SCOTTSDALE, Ariz. – Ohio State against Notre Dame in the Fiesta Bowl today is a match-up of two of the most successful programs in college football history.
But, as OSU coach Urban Meyer pointed out earlier this week, history for the guys playing in the game is the last 15 or 20 years.
Some people say Notre Dame against Ohio State will be a game decided by which team will be motivated. Who wants to be there and who doesn’t want to be there?
Both began the season with hopes of playing for a national championship. And both saw those dreams crushed with losses in the final seconds of games in November.
But Notre Dame coach Brian Kelly says motivation shouldn’t be a problem for either team.
“All these kids have an immense amount of pride,” he said.
Both teams have several seniors headed for the NFL and some juniors who will join them by making themselves eligible for the NFL draft.
The mixture of talent, history and compelling story lines makes the Fiesta Bowl probably the most interesting postseason game overall except the two College Football Playoff games.
It sounds odd to say No. 7 Ohio State (11-1) and No. 8 Notre Dame (10-2) have been resilient in the face of struggles this season, but it is true.
Most teams would say they wanted to sign up for that kind of struggles.
But Ohio State played with the pressure of trying to repeat its national championship. The Buckeyes didn’t settle on a starting quarterback until eight games into the season and their passing game rarely rose above the level of just adequate.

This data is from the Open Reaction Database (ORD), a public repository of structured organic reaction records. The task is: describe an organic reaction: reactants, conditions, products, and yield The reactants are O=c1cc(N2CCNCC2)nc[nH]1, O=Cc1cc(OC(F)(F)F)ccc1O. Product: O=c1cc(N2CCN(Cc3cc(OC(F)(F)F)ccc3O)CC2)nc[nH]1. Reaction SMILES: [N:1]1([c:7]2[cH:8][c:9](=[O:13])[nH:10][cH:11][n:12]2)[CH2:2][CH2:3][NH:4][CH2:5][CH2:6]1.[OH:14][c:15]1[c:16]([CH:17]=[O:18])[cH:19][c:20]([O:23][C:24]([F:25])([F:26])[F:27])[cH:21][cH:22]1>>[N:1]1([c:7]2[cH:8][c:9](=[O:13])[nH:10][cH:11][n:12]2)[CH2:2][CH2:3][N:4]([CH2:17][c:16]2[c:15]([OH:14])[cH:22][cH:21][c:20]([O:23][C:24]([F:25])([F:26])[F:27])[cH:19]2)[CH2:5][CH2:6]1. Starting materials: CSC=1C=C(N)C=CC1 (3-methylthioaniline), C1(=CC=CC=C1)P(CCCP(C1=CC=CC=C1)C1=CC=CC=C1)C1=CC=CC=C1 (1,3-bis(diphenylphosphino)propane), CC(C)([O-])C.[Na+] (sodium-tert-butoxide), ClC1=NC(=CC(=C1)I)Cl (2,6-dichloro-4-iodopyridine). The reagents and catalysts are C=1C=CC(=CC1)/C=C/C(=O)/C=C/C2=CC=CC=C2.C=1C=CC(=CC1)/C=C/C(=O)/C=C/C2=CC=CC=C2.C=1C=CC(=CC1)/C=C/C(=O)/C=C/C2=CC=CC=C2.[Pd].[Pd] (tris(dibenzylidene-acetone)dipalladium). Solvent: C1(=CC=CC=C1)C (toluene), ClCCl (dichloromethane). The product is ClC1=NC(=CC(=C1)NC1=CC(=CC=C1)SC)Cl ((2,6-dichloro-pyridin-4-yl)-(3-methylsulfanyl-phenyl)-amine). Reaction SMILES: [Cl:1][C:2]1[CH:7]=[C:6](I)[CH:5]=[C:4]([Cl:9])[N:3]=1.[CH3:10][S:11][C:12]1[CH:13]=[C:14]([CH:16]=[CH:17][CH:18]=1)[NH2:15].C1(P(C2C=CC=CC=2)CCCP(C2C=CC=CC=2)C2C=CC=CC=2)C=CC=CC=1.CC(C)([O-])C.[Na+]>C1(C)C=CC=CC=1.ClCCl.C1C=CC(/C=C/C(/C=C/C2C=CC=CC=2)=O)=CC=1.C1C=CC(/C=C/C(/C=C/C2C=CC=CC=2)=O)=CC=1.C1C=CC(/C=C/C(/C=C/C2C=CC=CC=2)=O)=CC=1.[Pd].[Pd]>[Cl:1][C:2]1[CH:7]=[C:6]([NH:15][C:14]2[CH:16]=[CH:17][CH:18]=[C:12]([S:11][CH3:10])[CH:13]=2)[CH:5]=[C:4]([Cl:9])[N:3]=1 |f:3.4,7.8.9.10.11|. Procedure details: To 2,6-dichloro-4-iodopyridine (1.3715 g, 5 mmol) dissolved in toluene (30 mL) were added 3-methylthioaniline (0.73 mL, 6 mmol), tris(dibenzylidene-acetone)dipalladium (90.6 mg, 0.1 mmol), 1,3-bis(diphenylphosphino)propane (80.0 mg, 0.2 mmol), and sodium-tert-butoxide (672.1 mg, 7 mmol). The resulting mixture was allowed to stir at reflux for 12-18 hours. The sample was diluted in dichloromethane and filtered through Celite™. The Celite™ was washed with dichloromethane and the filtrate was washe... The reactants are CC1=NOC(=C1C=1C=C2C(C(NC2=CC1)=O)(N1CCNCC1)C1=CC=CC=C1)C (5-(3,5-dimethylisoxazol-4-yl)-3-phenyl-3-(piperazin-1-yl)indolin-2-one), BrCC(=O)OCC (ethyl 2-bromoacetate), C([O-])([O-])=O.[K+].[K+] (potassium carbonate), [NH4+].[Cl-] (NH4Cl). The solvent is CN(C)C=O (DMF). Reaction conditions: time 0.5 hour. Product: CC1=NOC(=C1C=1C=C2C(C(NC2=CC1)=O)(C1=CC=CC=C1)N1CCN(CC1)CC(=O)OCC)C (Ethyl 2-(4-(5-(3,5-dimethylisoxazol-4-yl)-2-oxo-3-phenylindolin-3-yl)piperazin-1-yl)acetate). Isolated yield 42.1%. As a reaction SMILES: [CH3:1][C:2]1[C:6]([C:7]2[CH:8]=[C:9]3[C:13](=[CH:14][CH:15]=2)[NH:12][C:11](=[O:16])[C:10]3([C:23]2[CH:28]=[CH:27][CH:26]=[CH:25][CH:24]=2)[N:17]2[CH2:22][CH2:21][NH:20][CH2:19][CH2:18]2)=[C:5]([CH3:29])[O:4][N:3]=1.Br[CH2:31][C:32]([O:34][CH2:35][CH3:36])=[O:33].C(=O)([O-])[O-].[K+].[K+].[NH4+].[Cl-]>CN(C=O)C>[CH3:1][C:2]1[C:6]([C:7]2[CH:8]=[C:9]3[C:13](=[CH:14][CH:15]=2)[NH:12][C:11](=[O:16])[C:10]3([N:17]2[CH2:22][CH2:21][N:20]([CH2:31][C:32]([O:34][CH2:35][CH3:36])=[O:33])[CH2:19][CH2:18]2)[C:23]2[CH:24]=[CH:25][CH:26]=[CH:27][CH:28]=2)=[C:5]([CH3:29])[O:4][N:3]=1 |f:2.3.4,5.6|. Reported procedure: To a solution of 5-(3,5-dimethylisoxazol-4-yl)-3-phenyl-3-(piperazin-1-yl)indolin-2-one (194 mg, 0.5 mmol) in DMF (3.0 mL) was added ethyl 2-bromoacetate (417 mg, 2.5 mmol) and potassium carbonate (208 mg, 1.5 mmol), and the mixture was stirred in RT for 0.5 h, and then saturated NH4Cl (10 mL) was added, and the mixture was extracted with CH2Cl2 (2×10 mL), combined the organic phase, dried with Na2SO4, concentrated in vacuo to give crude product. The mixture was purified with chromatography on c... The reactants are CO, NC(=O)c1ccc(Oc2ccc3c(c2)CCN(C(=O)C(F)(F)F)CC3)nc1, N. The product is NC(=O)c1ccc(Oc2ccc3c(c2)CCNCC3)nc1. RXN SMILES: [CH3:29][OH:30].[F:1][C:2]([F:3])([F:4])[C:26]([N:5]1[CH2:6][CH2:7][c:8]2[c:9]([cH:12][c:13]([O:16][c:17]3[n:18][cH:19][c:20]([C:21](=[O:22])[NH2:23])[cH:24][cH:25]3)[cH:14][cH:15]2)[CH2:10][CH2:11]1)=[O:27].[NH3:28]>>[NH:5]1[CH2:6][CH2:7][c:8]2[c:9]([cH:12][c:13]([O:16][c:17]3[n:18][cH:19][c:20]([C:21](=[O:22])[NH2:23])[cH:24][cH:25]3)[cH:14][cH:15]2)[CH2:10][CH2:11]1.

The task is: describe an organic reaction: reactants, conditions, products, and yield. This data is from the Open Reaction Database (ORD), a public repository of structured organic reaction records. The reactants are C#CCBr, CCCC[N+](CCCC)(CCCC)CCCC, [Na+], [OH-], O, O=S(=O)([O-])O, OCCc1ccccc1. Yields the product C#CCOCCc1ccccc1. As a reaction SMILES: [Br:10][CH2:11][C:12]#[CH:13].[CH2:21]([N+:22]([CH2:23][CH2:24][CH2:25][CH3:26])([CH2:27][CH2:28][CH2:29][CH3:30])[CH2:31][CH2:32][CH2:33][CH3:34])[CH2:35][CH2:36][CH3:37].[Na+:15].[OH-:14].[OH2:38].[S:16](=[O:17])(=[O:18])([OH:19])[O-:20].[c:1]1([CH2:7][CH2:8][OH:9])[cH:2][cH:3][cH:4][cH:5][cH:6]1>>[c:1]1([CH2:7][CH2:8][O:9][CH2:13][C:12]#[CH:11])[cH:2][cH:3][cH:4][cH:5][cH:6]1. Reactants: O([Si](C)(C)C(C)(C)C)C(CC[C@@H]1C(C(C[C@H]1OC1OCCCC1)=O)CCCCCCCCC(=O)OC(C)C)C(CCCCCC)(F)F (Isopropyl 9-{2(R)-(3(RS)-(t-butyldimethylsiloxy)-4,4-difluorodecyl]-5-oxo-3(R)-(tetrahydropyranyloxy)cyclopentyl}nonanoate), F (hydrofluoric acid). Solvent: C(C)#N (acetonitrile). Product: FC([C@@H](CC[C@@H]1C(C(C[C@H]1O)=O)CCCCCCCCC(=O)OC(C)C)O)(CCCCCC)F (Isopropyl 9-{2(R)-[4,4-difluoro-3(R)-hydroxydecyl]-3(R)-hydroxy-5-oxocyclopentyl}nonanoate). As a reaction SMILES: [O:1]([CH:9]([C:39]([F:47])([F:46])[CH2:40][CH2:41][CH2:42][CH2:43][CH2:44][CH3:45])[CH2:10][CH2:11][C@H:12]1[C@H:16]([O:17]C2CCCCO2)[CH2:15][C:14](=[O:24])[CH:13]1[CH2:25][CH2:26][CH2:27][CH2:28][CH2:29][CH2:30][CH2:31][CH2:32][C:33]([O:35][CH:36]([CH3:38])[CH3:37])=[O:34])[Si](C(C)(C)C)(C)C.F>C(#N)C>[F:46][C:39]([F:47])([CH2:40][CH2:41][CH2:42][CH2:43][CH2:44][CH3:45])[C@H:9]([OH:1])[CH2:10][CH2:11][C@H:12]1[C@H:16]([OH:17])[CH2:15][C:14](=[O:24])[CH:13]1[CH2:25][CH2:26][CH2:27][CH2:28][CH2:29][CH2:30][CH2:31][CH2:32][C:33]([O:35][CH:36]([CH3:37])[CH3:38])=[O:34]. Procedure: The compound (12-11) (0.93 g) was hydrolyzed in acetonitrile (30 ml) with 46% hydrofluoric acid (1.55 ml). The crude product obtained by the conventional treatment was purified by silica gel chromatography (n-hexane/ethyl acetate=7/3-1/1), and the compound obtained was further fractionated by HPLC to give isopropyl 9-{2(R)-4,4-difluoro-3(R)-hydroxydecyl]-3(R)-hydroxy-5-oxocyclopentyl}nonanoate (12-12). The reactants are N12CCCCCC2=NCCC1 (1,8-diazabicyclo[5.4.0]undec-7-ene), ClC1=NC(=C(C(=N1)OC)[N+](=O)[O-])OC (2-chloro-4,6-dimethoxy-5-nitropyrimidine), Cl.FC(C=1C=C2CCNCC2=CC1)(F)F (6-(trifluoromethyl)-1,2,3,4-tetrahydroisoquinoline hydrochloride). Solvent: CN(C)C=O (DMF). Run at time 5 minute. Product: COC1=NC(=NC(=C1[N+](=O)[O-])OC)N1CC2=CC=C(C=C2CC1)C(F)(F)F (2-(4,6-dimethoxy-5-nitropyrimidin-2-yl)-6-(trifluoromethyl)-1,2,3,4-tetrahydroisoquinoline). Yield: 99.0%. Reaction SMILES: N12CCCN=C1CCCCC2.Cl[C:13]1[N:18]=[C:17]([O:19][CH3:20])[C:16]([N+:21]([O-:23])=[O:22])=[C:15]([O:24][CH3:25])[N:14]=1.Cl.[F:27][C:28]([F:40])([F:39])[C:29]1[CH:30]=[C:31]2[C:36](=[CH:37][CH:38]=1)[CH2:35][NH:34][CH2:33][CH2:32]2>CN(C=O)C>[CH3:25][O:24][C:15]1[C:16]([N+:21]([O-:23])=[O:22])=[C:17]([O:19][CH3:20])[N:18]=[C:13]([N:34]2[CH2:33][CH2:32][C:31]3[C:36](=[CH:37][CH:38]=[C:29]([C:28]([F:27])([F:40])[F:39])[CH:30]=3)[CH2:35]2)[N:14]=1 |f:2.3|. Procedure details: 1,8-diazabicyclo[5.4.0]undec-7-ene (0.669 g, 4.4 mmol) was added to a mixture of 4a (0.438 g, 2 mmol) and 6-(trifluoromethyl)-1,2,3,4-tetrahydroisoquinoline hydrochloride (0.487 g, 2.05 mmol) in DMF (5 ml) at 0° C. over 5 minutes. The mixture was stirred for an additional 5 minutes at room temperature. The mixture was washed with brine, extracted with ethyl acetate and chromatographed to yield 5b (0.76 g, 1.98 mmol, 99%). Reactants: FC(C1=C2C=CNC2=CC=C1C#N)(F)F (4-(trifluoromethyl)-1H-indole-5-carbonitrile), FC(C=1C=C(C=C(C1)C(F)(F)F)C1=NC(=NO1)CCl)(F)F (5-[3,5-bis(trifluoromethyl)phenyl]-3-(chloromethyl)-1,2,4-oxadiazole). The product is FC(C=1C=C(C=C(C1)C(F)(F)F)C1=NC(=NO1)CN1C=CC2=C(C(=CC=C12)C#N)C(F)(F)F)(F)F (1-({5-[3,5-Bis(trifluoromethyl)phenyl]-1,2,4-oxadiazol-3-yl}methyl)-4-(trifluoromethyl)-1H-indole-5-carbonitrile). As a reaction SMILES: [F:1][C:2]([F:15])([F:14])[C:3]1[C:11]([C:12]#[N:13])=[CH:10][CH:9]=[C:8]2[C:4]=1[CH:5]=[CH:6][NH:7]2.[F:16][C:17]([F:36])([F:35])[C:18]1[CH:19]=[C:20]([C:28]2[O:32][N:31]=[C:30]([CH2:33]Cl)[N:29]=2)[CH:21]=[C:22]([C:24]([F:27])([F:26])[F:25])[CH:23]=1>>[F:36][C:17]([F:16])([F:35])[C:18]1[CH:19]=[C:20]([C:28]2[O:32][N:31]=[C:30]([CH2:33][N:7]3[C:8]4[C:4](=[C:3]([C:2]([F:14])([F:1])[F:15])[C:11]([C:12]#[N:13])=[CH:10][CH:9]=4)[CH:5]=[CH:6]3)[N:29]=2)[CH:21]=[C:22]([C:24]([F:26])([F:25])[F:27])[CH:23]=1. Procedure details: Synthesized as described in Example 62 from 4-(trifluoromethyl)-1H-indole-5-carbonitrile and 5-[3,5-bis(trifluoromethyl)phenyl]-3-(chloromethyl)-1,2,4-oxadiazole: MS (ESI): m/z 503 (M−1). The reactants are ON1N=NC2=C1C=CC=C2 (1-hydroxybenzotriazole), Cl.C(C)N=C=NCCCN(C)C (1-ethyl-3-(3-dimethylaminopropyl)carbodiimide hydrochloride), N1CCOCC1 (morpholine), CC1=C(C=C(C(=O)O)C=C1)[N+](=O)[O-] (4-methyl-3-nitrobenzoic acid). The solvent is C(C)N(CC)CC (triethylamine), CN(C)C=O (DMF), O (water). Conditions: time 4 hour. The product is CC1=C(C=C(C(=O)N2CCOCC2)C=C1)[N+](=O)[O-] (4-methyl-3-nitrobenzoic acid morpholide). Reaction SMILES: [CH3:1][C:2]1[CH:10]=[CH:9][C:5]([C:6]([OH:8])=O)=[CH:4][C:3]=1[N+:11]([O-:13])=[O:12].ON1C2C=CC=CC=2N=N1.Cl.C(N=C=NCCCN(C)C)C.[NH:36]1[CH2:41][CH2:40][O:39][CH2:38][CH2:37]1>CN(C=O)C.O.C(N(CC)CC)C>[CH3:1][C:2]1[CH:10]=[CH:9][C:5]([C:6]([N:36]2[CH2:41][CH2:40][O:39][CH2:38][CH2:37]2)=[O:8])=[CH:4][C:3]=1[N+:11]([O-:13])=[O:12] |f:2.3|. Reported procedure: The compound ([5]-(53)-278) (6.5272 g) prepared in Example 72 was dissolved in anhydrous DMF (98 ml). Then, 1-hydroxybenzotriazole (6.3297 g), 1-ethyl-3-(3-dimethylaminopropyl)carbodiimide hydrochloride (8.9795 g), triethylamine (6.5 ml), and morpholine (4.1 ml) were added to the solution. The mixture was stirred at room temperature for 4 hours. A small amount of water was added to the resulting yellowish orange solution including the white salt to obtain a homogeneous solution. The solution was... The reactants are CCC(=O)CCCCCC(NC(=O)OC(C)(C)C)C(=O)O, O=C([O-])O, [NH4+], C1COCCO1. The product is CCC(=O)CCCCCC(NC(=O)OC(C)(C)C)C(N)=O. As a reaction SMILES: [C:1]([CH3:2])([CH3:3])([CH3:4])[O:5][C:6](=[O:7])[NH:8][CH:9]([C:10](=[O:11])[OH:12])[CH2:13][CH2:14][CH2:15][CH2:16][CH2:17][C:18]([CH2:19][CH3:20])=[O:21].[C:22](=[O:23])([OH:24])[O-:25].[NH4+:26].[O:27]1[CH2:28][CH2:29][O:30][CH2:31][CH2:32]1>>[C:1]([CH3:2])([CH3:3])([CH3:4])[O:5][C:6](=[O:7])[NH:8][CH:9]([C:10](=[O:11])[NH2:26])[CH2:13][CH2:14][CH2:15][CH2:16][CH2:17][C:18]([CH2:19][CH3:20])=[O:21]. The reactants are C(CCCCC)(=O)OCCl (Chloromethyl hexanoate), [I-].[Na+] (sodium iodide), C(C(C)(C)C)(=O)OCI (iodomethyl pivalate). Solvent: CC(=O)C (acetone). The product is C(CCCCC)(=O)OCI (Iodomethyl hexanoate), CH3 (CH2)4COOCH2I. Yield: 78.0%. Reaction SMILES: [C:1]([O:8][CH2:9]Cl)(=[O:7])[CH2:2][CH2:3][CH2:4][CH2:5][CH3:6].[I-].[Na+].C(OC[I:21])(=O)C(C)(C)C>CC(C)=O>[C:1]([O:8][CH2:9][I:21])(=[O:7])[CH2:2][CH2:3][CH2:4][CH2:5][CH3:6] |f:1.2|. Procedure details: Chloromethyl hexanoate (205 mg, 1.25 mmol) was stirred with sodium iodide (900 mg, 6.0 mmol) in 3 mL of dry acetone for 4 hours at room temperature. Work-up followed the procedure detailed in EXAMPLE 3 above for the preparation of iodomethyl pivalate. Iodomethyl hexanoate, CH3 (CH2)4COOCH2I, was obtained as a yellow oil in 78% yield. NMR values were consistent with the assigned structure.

Just winning wasn’t enough. Ohio State was expected to win impressively and there were some close calls.
Many of Notre Dame’s struggles were the result of injuries. The Fighting Irish have had 38 starters in their 12 games, compared to 30 for Ohio State. Both their losses came by two points.
They lost their leading rusher Tarean Folston to a season-ending knee injury in the opener. Starting quarterback Malik Zaire went down for the season in the second game.
Notre Dame was damaged but not decimated by those injuries.
Redshirt freshman quarterback DeShone Kizer, from Toledo Central Catholic High School, stepped up and threw for 2,600 yards and rushed for 499 more yards.
C.J Prosise (1,032 yards) and freshman Josh Adams (757 yards) have replaced Folston behind a veteran offensive line, led by All-American tackle Ronnie Stanley. Wide receiver Will Fuller (56 catches, 1,145 yards, 13 TDs) is a deep threat with seven catches of 45 yards or more.
Defensively, Butkus Award-winning linebacker Jaylon Smith (114 tackles) has led the way.
Notre Dame’s running game could be a test for Ohio State’s defensive front four after it recently lost its two starting interior linemen when Tommy Schutt suffered a broken foot and Adolphus Washington was suspended after being arrested in a police prostitution sting.
Notre Dame’s most vulnerable area appears to be its defensive backfield after three of its starters there were lost to injuries and a suspension.
So, will Ohio State go to its underachieving passing game more or will it continue to ride Ezekiel Elliott (1,672 yards rushing) as it did in every game except a 17-14 loss to Michigan State?
Quarterback J.T. Barrett (781 yards passing, 10 TDs) says OSU is capable of throwing the ball much better than it has lately when it had only seven touchdown passes in eight Big Ten games.
“I feel like, honestly, at any time we’re able to do that, given the players we have and the plays we have in place,” Barrett said.
Elliott said he doesn’t expect Ohio State to change its style for Notre Dame.
“We’re going to go out there and play Ohio State football. That’s when we’re at our best, when we’re playing our style of ball. We’re going to come out there, play aggressive as always and be physical,” he said.